Viewed as a sizable underdog heading into his welterweight showdown against WBO belt holder, Terence Crawford, in December of 2019, Egidijus Kavaliauskas believed that the stars were finally aligning.

Following years of taking on decent opposition, the Lithuanian native warned Crawford of what was to come. However, while he managed to get off to a hot start, Kavaliauskas eventually met his untimely demise via ninth-round stoppage. Two years later, Kavaliauskas would once again come up short on the grand stage, this time, at the hands of Vergil Ortiz Jr.

Nevertheless, regardless of his recent setbacks, the 34-year-old maintains that his championship dreams haven't fallen completely by the wayside. In fact, if the former title challenger successfully nabs just a handful of victories, he suspects that he’ll be right back in the mix.

“It depends on the fight,” said Kavaliauskas to when asked when he expects to compete for a world title. “But I think two or three fights.”

Step one for the championship hopeful will come in a matter of days when Kavaliauskas takes on journeymen, Mykal Fox. The two are officially set to clash at Dignity Health Sports Park, in Carson, California.

Though he’s been backed publicly by oddsmakers, Kavaliauskas (22-2-1, 18 KOs) isn’t taking his man lightly. Faced with a bevy of physical disadvantages, including a seven-inch height and 10-inch reach advantage for the lanky Fox, Kavaliaukas has immured himself in an arduous training camp.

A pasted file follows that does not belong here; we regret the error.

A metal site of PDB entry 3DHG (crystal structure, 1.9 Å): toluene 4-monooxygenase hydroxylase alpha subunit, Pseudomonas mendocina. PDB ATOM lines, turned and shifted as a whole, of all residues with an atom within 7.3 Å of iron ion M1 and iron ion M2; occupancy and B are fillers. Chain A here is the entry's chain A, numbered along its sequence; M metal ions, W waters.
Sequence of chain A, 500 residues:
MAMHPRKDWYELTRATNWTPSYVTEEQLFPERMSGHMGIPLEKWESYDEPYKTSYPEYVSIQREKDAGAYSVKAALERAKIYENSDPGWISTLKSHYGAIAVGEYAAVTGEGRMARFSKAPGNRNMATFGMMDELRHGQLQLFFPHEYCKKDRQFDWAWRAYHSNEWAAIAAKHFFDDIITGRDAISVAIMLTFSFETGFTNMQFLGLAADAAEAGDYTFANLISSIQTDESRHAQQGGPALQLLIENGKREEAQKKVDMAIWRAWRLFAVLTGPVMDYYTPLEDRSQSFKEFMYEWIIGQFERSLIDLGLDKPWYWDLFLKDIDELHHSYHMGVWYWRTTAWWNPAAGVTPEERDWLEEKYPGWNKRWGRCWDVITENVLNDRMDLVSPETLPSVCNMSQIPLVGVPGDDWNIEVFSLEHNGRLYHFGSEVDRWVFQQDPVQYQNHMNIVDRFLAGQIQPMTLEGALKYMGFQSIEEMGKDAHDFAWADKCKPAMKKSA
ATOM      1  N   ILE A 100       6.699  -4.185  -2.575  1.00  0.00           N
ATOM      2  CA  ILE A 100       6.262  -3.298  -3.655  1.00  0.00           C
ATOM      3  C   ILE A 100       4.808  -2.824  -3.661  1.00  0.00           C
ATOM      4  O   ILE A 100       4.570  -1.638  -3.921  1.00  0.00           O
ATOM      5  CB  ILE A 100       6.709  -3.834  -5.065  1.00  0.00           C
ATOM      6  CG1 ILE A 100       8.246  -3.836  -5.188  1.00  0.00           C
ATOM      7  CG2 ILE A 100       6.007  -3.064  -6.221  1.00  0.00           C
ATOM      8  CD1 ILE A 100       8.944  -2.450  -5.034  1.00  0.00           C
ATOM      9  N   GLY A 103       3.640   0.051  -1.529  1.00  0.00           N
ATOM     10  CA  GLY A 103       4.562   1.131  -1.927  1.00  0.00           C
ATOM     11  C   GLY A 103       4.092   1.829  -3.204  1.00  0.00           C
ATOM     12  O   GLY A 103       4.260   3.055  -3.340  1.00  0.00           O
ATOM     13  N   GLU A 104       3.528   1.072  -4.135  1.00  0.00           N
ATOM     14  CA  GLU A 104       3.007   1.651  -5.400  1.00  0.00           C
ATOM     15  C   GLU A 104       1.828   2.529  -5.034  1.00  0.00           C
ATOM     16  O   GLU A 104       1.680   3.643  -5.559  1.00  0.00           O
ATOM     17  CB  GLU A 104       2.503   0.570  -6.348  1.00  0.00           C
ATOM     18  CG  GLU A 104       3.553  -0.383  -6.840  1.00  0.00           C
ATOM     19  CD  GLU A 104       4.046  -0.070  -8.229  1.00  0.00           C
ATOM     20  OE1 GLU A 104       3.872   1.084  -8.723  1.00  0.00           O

Well aware that Fox represents a complex and unique puzzle, Kavaliauskas admits that despite being a former Olympian, he has no intentions of getting into a tactical boxing match with his upcoming foe. Instead, from the moment the opening bell sounds, he'll look to bring perpetual pressure.

“He’s a pretty smart boxer, he uses his distance. He boxes smart. I just need to press the guy. No fighting for me from the distance. I just need to go in there and brawl with him.”

Should Kavaliauskas not only pick up the win on the 8th of October but also reel off several victories in a row, his championship expectancies remain minuscule.

Currently, with both Crawford and unified 147-pound belt holder, Errol Spence Jr., continuing in their exhausting negotiations, the rest of the division has been forced to twiddle their thumbs and simply wait.

Although Kavaliauskas is attempting to remain calm, he confesses that his patience is beginning to draw thin. Along with the Lithuanian, a long line of welterweight contenders are anxious for their own crack at world title glory, prompting the highly ranked contender to encourage both Spence and Crawford to pick up the pace and get their undisputed showdown underway.  

“Everyone is hoping, they need to fight each other and then see who has the belts. If they want to move up in weight then they release the belts then all of the other guys can just fight each other and get those belts.”